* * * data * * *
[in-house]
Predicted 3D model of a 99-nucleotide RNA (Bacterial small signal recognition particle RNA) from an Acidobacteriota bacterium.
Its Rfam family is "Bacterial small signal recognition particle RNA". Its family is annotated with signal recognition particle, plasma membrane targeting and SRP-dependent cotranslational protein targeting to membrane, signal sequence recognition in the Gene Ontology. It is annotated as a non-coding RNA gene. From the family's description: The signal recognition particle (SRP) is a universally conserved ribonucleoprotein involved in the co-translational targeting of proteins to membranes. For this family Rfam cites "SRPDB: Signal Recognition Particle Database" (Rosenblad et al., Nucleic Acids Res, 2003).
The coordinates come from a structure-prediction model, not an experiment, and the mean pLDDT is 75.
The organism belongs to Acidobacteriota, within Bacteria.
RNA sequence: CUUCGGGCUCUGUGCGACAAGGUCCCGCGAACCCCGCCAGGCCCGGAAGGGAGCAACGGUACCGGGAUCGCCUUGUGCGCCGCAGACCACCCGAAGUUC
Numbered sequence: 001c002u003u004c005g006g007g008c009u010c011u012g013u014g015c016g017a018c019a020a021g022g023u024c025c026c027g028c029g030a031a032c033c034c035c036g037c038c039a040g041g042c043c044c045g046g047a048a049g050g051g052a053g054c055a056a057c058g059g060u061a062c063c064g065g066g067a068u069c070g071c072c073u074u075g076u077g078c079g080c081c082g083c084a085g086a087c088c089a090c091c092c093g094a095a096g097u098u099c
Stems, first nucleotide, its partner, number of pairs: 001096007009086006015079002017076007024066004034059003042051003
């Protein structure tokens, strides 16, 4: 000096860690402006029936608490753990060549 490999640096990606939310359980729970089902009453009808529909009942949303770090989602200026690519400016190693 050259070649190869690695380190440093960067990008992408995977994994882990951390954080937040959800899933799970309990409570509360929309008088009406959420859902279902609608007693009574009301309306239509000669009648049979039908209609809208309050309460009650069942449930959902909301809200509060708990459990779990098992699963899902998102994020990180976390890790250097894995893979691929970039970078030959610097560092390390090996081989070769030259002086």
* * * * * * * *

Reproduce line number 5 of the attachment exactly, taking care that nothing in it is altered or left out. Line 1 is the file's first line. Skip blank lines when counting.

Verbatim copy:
The organism belongs to Acidobacteriota, within Bacteria.